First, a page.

‘Offensive Gukurahundi display’ test case set for Wednesday

‘Offensive Gukurahundi display’ test case set for Wednesday

via ‘Offensive Gukurahundi display’ test case set for Wednesday | SW Radio Africa by Nomalanga Moyo October 29, 2013

Bulawayo visual artist Owen Maseko, who is accused of insulting President Robert Mugabe with his Gukurahundi atrocities exhibition, will have his case heard by the Constitutional Court Wednesday.

Maseko was arrested on March 26th 2010 for setting up an exhibition highlighting key elements pertaining to the murder of thousands of civilians by Mugabe’s government in the 1980s.

The exhibition, staged at the Bulawayo Art Gallery, had barely just opened when security agents arrested Maseko and charged him with undermining the authority of or insulting the President. He was also accused of causing offence to persons of a particular race or religion.

Following his arrest Maseko was detained for six days, for the offences which carry a possible 20-year jail term.

Maseko first appeared before a Bulawayo magistrate in September 2010. The matter was referred to the Supreme Court (now the Constitutional Court) after Maseko’s lawyers argued that the charges against him were unconstitutional, and applied to have the case heard by a higher court.

The lawyers argued that the charges against Maseko infringe on his freedom of expression and of conscience.

Magistrate Ntombizodwa Mazhandu, who was hearing the case, granted the application and ruled that it was a fact that Gukurahundi – the state-sanctioned murder and torture of more than 20, 000 civilians in Matebeleland and the Midlands – took place.

On Wednesday the ConCourt is expected to decide whether works of artistic creativity can be subjected to prosecution under Section 31 and 33 of the Criminal Law (Codification and Reform) Act without infringing on sections 18, 19 and 20 of the Constitution.

One of Maseko’s lawyers Jeremiah Bamu told SW Radio Africa that he is hopeful the outcome of Wednesday’s hearing will be in his client’s favour.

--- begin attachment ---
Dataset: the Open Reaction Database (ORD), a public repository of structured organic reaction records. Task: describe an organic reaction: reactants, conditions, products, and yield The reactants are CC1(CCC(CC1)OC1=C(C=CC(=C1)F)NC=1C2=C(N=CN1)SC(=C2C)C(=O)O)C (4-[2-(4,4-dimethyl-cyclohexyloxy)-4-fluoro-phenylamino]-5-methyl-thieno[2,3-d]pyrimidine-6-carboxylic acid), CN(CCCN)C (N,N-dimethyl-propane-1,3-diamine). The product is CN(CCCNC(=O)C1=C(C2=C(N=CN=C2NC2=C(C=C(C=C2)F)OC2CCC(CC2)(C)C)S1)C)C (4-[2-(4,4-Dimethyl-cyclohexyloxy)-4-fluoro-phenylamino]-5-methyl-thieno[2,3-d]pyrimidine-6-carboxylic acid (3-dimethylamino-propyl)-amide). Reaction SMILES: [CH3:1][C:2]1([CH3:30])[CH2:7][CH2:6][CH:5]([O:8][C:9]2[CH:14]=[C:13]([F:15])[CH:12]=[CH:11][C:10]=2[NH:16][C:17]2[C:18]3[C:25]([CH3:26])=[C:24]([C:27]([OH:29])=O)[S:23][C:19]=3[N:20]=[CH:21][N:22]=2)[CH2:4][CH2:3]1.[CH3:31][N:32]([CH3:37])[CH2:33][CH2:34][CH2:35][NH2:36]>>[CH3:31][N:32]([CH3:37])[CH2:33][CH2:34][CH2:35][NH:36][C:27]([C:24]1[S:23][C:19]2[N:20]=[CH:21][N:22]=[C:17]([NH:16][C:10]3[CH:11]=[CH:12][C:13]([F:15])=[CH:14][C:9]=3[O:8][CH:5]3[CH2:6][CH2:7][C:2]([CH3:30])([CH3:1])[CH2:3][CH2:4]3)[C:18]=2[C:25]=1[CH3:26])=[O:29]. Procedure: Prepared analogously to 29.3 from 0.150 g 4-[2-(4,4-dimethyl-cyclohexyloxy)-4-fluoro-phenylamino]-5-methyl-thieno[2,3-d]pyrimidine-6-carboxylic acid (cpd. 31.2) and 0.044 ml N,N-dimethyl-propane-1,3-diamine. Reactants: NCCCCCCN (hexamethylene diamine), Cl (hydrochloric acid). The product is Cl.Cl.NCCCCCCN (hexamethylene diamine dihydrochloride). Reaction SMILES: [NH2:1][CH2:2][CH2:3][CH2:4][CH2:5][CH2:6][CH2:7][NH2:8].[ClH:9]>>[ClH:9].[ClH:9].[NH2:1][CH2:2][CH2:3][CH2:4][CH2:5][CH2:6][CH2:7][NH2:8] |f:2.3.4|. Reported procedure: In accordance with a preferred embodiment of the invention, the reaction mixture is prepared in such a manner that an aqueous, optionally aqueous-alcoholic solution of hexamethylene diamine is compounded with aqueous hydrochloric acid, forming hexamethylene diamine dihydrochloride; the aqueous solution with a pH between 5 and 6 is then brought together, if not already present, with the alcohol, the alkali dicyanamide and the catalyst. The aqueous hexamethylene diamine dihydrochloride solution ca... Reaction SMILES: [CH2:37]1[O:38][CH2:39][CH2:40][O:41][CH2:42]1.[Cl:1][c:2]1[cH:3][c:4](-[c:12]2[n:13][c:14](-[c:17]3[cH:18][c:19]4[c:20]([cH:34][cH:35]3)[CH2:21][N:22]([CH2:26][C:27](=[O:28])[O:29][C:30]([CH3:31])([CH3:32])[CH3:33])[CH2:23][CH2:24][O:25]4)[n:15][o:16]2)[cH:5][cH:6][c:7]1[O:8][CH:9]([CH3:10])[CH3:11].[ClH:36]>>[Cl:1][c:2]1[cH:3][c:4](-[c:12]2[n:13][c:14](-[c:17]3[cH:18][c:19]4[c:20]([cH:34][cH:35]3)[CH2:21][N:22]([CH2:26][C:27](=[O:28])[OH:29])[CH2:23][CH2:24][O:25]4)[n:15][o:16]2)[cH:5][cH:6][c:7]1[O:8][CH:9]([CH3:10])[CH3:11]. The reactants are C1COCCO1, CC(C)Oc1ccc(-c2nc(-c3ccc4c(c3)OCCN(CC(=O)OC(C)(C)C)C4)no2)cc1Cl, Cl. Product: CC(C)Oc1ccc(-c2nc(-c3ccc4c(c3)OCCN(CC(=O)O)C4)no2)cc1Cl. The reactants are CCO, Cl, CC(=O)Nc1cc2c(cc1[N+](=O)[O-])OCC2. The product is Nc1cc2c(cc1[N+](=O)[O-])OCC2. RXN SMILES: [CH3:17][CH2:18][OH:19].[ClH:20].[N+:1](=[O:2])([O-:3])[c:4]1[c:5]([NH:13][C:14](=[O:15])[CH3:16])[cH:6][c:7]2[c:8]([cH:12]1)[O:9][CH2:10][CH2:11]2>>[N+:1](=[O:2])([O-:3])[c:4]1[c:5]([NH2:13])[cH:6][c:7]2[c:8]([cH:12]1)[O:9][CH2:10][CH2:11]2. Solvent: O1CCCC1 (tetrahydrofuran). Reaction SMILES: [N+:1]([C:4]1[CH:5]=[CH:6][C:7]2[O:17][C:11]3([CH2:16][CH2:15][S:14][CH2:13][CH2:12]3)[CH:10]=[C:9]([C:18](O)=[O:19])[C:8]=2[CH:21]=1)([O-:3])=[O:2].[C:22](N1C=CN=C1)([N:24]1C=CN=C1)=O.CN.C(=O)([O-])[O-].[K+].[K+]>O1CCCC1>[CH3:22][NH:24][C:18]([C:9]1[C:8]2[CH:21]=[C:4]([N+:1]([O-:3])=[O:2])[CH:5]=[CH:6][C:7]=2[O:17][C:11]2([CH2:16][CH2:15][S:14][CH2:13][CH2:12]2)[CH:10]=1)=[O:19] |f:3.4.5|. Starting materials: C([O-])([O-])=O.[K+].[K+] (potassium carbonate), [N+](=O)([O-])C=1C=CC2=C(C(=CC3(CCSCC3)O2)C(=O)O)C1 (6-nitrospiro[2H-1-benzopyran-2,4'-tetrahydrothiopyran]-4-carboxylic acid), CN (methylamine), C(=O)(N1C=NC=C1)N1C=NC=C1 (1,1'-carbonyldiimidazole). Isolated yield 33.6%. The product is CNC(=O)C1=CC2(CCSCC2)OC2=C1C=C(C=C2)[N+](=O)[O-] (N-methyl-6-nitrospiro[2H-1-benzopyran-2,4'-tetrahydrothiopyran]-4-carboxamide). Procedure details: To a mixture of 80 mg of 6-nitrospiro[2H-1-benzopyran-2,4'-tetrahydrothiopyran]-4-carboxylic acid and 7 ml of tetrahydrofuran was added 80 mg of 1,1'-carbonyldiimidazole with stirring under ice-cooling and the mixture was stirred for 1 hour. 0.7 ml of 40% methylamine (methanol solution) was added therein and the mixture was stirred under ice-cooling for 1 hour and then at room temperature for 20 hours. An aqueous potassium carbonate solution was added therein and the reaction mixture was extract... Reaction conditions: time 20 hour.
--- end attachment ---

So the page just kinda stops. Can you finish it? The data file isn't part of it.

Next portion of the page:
Speaking on Tuesday, Bamu said: “We are asking the ConCourt to determine whether or not there was any violation of Maseko’s freedom of expression, freedom of thought and of conscience.

“We also want the court to ascertain whether the prosecution against Maseko curtails his artistic freedoms. We are hopeful that the court will agree that as an artist, our client is entitled to comment on social issues.

“And the fact that it is publicly acknowledged that there was a Gukurahundi – should be one of those instances where Maseko is allowed to hold exhibitions and any piece of art centered on that,” Bamu added.

According to the lawyer, the insult allegations arise from “some effigies which were part of the exhibition which the State claims make it seem as if the President has a desire to remain in office until he dies.”

Maseko denies the charges, and insists that his creative freedoms entitle him to stage exhibitions on any topic which enable him to engage in social commentary.

This view was shared by media watchdog the Media Institute of Southern Africa (MISA), which condemned Maseko’s arrest and the State ban on his exhibition.

The group said banning any media or artistic expression of the Gukurahundi, was an attempt by the State to “suppress unpleasant elements of Zimbabwe’s history that should be openly debated”.

In a statement released in 2010, MISA further stated: “This ban does not only mirror the lingering paranoia of free flowing information that reflects badly on some arms of government, but also demonstrates the need for extensive media law reforms that go beyond the much-publicised repressive laws such as AIPPA, broadcasting and criminal defamation laws.”